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CC Sabathia came to agreement with the New York Yankees on the terms of a one-year, $10-million contract on Saturday, sources said, for what will be the veteran left-hander’s 18th major league season. The deal is pending a physical.
Sabathia, 37, will slot about where he did last year for the Yankees, somewhere near the back of a rotation headed by Luis Severino, Masahiro Tanaka and Sonny Gray. He was 14-5 with a 3.69 ERA in 27 starts last season for the Yankees. He also made four postseason starts, where he posted a 2.37 ERA. The Yankees won two of those starts in their surprise run to the brink of the World Series, and could reasonably have won all four.
MLB.com was first to report the agreement.
In a busy offseason, the Yankees acquired outfielder Giancarlo Stanton in a trade with the Miami Marlins, had reportedly discussed a Gerrit Cole trade with the Pittsburgh Pirates, checked in with the Baltimore Orioles on Manny Machado, and with Todd Frazier on returning at third base.
Sabathia’s 2017 season was his best in at least a half-decade, reversing a trend that suggested retirement was near. He’d fought in recent seasons a troublesome knee that required surgery, for which he still wears a brace. In the fall of 2015, as the Yankees prepared for the playoffs, Sabathia entered a rehabilitation facility for treatment of alcoholism. He’d also reworked his career because of a diminishing fastball, often a fruitless endeavor for former power pitchers. Abandoning his four-seam fastball, Sabathia by 2016 was relying almost entirely on a cutter-sinker-slider-changeup arrangement, and by last season many of his numbers were around career norms.
While the knee, a constant battle with his weight and advancing age would seem to conspire against him, Sabathia will give one more season – at least – a shot.
Among active players, Sabathia is first in strikeouts, first in innings pitched, second in wins and second in games started. By nature of his longevity, he also is third in losses and home runs allowed and second in hits allowed.
When he debuted with the Cleveland Indians in the spring of 2001, he was the youngest player in the game. Also in the top 10 youngest players that season: Tim Raines … Jr.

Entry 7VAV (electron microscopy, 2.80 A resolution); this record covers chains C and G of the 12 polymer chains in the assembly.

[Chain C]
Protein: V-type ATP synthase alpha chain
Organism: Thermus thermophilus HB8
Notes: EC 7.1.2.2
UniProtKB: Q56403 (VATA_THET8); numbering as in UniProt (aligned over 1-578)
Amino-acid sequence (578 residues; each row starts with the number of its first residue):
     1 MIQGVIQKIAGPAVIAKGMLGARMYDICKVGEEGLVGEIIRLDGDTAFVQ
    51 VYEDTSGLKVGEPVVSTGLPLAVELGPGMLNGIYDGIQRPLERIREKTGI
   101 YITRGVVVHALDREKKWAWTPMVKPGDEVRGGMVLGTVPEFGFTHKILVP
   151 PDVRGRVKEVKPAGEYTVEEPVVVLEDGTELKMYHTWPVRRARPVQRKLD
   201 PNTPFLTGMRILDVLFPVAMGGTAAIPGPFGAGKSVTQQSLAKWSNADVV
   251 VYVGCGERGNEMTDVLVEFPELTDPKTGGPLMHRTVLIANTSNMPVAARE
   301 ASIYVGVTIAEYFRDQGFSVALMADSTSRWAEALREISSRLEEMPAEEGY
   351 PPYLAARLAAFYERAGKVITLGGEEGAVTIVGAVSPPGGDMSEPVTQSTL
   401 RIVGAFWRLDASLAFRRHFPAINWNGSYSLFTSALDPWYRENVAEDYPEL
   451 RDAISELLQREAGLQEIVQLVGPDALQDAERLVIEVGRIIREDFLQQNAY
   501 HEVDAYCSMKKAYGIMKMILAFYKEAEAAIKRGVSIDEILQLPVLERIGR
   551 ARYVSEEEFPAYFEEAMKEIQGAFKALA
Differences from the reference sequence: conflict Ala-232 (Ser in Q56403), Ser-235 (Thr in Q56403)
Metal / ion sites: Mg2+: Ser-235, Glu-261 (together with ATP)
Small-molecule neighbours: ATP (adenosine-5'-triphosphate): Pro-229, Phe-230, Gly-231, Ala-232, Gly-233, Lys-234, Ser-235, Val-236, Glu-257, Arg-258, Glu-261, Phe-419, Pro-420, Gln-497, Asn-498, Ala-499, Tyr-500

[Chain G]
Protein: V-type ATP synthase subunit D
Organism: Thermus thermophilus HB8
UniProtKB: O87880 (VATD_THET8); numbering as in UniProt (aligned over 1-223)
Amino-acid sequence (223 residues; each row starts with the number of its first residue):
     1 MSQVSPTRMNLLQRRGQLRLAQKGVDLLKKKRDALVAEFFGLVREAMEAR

Sabathia, who will turn 38 in July, is now with the oldest. More than 3,400 innings (including postseasons) later, and 237 wins, and three teams, and one Cy Young Award, and one World Series championship (2009 New York Yankees), and one slight reinvention of himself later, he remains a sturdy mid-rotation pitcher and beyond that a sound clubhouse presence. Joe Girardi, then the Yankees’ manager, was nearly moved to tears when asked how far Sabathia had come in two years, since he’d decided to get help for alcohol abuse.
“You know, of all the things that I’ve ever seen CC do, from afar, obviously, watching him pretty closely in Milwaukee and what he was — and how much you admired what he did, having a chance to watch him pitch for us and be the big game pitcher and lead us to a World Series, I admired that moment more than any because he put his family first and his life in front of the game,” Girardi said during the Yankees’ postseason run. “Sometimes, we get really caught up in our jobs and love what we do, and we forget what the most important thing is, and CC did not. He knew his health and his family were more important than the game of baseball. And as much as it probably killed him inside, he knew he had to make a choice. I probably admire him more for that than anything he’s ever done on the field.”
Then, after Sabathia had pitched into the fifth inning in a decisive Game 5 in Cleveland, Girardi added, “That’s been who he’s been his whole life, the guy you can count on. And he did it again tonight.”